It is critical for a VPN to do its job and protect your personal information. By visiting DNSLeakTest.com while connected to a server in Sao Paolo, Brazil, we ran an extended DNS leak test. This server did not reveal our DNS information and successfully concealed our true IP address.

We loaded up a few YouTube videos while still connected to the server in Brazil, and they all played instantly, with no lag or interruptions. We also went to Twitch.tv and watched a few minutes of a live stream, which loaded quickly and displayed high-quality video.

Hands On With Surfshark on Chrome OS

We installed the Android app on a Dell Chrome 3100 powered by an Intel Celeron processor. SurfShark VPN for Chrome OS is a simple app with a slew of useful features. After logging in, users have the option of connecting to the fastest server available or selecting the country closest to their home location. Static IP address servers and multi-hop servers are also available.

A Kill Switch, a split tunneling feature called Bypasser, and CleanWeb, a feature that blocks ads, malware, and trackers when connected to the VPN, are among the features. The Advanced Settings menu also contains some intriguing user options, such as the ability to be invisible to other devices on the local area network, the ability to override your GPS location, and a rotating IP address.

Speed and Performance

In general, using a VPN reduces upload and download speeds while increasing latency. To get a sense of the degradation, we calculated a percentage difference between batches of tests run with and without a VPN using the Ookla Speedtest tool. You can read How We Test VPNs to learn more about how we arrive at our figures.

Surfshark did not perform well in our tests, despite using the WireGuard protocol. We discovered that it reduced download and upload speed test results by 61.6 and 59.7 percent, respectively. That upload figure isn’t bad, but the download results are disappointing. We discovered that it also increased latency by 59.5 percent, which was just a tad higher than the median results.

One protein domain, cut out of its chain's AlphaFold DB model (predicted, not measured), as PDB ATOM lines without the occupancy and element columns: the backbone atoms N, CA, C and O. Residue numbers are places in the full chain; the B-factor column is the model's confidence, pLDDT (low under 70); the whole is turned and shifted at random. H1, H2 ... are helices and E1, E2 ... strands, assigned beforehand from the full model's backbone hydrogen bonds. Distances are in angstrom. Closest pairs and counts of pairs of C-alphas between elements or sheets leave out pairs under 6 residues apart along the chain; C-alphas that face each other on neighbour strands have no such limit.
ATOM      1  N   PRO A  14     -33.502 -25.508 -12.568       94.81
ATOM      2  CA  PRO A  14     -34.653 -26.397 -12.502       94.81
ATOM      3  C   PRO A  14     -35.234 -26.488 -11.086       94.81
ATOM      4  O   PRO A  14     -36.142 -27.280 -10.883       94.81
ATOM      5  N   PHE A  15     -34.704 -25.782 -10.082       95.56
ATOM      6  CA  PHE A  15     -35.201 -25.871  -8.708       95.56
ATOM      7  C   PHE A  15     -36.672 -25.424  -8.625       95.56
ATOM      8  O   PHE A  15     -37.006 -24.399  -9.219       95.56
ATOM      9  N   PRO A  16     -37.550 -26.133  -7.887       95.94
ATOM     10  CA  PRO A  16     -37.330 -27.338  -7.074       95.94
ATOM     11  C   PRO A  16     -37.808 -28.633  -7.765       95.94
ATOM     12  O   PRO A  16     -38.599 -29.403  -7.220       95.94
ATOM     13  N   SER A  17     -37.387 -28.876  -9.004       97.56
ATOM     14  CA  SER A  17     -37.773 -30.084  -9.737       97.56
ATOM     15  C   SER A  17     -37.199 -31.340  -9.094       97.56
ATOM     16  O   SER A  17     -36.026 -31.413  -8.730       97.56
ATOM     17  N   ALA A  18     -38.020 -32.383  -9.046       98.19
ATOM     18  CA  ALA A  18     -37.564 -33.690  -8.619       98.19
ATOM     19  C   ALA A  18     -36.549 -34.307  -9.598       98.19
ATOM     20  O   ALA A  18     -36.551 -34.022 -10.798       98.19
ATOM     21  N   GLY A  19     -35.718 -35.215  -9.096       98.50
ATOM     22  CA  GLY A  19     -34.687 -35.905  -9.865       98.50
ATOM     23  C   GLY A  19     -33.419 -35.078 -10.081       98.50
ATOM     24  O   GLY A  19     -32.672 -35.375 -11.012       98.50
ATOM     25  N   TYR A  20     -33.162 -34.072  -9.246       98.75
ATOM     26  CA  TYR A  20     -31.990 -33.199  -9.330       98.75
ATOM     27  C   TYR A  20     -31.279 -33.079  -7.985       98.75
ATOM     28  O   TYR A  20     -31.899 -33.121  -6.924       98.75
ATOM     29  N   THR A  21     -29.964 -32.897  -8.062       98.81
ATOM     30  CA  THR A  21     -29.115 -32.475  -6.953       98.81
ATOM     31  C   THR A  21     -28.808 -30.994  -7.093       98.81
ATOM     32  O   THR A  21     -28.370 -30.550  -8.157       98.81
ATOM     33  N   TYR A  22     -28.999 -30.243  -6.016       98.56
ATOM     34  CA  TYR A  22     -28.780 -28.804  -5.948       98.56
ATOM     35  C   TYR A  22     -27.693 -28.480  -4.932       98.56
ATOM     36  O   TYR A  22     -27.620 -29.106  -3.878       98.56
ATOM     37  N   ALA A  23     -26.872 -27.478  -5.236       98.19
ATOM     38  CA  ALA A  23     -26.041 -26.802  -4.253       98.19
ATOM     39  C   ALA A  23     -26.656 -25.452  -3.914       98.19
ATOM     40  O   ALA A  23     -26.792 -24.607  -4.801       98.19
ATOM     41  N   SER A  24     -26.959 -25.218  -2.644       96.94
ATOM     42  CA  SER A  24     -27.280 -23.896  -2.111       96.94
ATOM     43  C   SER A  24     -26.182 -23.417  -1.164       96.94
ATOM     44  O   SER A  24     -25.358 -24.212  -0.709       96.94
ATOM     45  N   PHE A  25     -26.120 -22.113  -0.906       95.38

Previously, we ran speed tests on all of the VPN services we reviewed back-to-back to get a comprehensive picture of performance. This year, we switched to a rolling model, which should produce more recent results more quickly. The new model was also created as a result of the ongoing COVID-19 pandemic, which has limited our access to the PCMag Labs. The graph below displays the most recent speed test results.

Keep in mind that our results were obtained by using this VPN at a specific time of day and in a specific location. Your results will undoubtedly vary, but this method allows us to compare services while controlling for variables. When looking for a VPN, speed should never be the primary consideration.

Safe Surfing for a Price

Surfshark has long been a top VPN service. It has a generous unlimited devices policy, allowing you to connect as many devices as you want, and it offers split tunneling and multi-hop features that are rarely seen. The company should be commended for its open privacy policies as well as its tamper-resistant RAM-only servers.

Surfshark’s recent audit of its VPN infrastructure demonstrates that the company adheres to best practices and is willing to demonstrate its work. All of this helps to balance out the high initial monthly fee, making Surfshark our newest Editors’ Choice award winner.

Conclustion:Surfshark VPN has a pricey monthly plan, but it more than makes up for it with a plethora of privacy tools, an excellent app, and unlimited device connections.